Struggling With Dissertations and Christmas

Struggling With Dissertations and Christmas

My dissertation writing retreat was both everything I hoped, and also not. 

Spending five days in Cambridge on my own was what I needed: I managed to write around 9,500 words of my dissertation, which puts me over the minimum wordcount and essentially constitutes most of a first draft. I’d hoped, however, that it would be in a state where I could send it to my supervisor at the end of the week. Instead, it’s a hastily cobbled-together mess of disconnected sections, and I hate all of it. 

Also, I ran into problems with the different recensions (distinct versions) of the Táin, because several key scenes are only in one recension and having been working from a translation that combined the two, I didn’t quite register this, so now I need to examine the significance of that. Got to the point of mostly making sense of it and then discovered that apparently there’s a third recension? But I’m just going to ignore that… it can’t be THAT important, can it, if no one’s mentioned it before? 

yeah, uh… this is going well

So, my first draft is instead very much a zero draft and I’m going to need to go back through it and rewrite sections based on my findings from the different recensions, as well as to make it more coherent overall. I’ve got until late January to do that and hey, at least I realised my error now and not when my supervisor pointed it out, but it does mean I’m a little bit behind where I wanted to be. 

I also got extremely lucky in that I was about to start writing and encountered an extremely useful article that helped shape my argument massively, and then a second really useful article just in time for a different section. It would definitely have been harder to write it without those, and also hard to edit them in afterwards when I eventually discovered them. 

So. Dissertation progress has been made, but not quite as much as I’d like. My walls are becoming increasingly covered in planning. 

“recension disambiguation”, or as i like to call it, “recension hell”

I haven’t, however, managed to get any of my other essays done and dusted, which I’d hoped to do before Christmas, nor have I done as much reading for one of next term’s papers as I’d have liked. I’ve just been tired. And Christmas is… Christmas is difficult. 

I think one of the reasons I struggle with the lead-up to Christmas these days is that it’s a time of year I strongly associate with music. Carol services and Christmas concerts dominated my Decembers the entire way through school, and now they don’t. Partly, that’s just because I’ve grown up. But also it’s because I can’t play my instruments any more.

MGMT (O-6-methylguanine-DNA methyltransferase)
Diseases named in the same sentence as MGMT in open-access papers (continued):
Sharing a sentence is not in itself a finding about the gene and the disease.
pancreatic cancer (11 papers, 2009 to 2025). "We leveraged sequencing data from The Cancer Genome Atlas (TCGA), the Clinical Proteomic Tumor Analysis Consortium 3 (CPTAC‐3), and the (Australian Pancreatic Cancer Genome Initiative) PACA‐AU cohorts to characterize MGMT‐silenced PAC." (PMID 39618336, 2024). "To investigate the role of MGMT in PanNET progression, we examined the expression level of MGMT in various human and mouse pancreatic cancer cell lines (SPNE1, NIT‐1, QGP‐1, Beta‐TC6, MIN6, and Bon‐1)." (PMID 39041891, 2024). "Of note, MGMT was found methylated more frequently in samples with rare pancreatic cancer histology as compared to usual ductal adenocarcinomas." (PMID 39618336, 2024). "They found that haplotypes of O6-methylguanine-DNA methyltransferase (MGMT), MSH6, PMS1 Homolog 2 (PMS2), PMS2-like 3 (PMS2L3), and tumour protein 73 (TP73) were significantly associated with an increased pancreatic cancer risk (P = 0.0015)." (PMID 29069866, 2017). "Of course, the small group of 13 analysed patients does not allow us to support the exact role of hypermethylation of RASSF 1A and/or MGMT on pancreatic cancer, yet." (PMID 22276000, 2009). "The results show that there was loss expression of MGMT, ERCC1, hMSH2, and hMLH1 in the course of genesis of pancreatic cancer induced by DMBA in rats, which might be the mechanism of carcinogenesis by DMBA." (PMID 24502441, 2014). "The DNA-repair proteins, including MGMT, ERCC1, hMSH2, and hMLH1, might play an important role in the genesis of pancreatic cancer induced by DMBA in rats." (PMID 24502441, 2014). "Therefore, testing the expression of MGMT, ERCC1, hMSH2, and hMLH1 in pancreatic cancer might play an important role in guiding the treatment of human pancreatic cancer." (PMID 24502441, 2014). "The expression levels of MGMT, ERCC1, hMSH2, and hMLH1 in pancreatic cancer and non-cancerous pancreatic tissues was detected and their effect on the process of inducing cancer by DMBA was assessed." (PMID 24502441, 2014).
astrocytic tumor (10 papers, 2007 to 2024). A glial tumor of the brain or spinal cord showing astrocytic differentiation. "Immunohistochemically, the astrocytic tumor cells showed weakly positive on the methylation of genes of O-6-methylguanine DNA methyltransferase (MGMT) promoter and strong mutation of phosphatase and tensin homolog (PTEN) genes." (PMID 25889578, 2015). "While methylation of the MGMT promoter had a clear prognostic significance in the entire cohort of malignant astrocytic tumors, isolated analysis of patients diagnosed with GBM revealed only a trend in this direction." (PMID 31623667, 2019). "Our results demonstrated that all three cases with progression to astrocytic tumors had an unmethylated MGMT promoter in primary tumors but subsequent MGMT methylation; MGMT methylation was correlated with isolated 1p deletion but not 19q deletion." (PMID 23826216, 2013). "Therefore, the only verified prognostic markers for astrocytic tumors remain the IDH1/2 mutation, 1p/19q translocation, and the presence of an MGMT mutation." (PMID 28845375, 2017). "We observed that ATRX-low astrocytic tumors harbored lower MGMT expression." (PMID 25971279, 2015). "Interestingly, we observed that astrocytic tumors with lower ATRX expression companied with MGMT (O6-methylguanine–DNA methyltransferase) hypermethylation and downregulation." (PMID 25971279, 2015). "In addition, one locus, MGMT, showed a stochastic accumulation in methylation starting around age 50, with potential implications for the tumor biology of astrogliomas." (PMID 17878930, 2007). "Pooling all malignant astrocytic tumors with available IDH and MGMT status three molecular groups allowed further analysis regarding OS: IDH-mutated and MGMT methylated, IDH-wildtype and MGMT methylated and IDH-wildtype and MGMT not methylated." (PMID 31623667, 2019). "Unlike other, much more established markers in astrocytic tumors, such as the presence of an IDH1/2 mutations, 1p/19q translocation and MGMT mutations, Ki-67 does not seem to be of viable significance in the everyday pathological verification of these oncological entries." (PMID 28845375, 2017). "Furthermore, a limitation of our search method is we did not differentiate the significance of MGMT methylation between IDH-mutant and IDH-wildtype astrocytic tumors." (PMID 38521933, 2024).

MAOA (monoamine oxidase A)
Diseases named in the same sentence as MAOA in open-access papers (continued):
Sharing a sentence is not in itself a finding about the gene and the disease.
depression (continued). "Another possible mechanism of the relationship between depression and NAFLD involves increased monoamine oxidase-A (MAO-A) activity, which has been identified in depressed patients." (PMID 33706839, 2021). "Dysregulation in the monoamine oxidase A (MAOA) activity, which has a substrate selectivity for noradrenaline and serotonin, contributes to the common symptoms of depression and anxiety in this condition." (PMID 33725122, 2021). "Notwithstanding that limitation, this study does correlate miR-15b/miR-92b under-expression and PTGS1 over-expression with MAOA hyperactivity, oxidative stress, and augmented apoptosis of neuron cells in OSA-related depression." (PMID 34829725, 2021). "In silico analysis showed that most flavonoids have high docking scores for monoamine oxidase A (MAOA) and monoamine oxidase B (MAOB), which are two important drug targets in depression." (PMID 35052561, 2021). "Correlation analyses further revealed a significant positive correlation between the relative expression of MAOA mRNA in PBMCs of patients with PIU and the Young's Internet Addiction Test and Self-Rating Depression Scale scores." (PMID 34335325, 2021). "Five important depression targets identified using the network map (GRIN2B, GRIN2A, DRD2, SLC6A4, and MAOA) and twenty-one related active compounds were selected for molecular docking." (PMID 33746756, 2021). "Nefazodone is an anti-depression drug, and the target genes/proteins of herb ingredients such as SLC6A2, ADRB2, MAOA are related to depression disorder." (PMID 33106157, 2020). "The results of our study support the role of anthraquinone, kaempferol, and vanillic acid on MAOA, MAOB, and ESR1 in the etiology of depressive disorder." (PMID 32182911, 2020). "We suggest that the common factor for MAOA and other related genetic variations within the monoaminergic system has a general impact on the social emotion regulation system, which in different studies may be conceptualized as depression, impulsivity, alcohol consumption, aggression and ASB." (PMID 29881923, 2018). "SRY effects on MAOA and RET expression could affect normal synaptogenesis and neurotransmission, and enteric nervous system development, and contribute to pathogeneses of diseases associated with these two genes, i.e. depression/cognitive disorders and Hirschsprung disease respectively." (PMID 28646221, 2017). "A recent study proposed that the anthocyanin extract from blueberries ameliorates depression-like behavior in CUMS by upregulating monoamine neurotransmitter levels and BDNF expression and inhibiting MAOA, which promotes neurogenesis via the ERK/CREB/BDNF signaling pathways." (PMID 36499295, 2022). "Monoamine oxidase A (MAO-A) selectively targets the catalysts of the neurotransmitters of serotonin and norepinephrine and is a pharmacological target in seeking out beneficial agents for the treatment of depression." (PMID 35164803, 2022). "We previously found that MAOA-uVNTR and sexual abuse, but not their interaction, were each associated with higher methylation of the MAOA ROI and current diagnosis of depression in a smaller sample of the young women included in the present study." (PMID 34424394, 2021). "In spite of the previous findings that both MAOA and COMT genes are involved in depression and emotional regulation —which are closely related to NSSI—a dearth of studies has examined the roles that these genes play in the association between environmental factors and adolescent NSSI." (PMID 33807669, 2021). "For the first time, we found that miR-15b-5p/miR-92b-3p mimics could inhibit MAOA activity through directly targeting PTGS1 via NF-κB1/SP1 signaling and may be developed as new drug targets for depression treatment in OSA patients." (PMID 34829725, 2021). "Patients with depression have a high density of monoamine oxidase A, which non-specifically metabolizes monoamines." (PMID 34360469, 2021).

I used to play violin or flute in our church carol service every year. Now, I’m singing, and struggling through a basic harp part that I’m not quite a good enough player to manage without weeks of practice (which I haven’t had). These are second-best roles for me. These are the alternatives I’ve squeezed myself into because I’m unable to play the part I originally played. 

And so when I’m struggling with the harp part and I start crying… I’m pretty sure it’s not about the harp part. It’s that I should be playing an instrument I’m happy and confident with, and I can’t. I should be reading this music with ease, and instead I’m so rusty that I have to write in some of the note names. Sure, I’m crying because I’m anxious that I can’t do it, but more than that I’m upset because… I’m not a musician anymore. 

This is not who I am anymore, on so many levels.

And I’ve been coming to terms with that since 2013, but I don’t think I’m over it. I’m only recently trying to make peace with the possibility that I’ll never be a good flautist again, or even a flautist at all (the four year interval means I’ve entirely lost my embouchure and would have to start again with that, even if my hands were up to it). I’ve been looking towards a vague goal of “better” when in fact, things might never go back to how they were before, and this non-musician life might just be how things are now. 

And all of that comes under a magnifying glass at Christmas, because of how strongly I associate it with music and playing. (I think I’ve also been hyperaware of pain-related stuff because of this quad muscle injury that’s been affecting my ability to dance.) 

So, the lead-up to Christmas is difficult, and this year the carol service is on Christmas Eve (today), so there isn’t even an interval after that to try and feel Christmassy. Other than that, I feel less anxious than I have in recent years, as I’ve actually done okay on buying presents and am reasonably confident that I’ve got something to give all my family members that they’ll enjoy.  

But anxiety kills my productivity. (And also, I won’t lie, I’ve been procrastinating a lot on the internet. Mostly with the Mortal Engines fandom.) 

Blehhhhh. I don’t know. It’s tricky. 

At least I’ve done something, and am not embarking on festive cheer without having managed any dissertation. And I’m way ahead of where I was last year, which is a good sign, I think. 

We can do this. It’s going to be okay. 

Um. Merry Christmas? 

Playing the harp at our carol service in 2014. I haven’t improved as a player since then; if anything I’ve got worse through lack of practice.

4 thoughts on “Struggling With Dissertations and Christmas

    1. That’s probably the deepest and most erudite review of my poetry I’ve ever received, and now I’m having feelings. Thank you — there’s something deeply validating about someone reading so closely into one’s poems and treating them as if they’re, well, by a “real” poet, whatever that means.

      (One tiny note: you’ve referred to me as “her”, but these days I prefer neutral pronouns, e.g. they/them/their. No biggie, just a note for future reference!)

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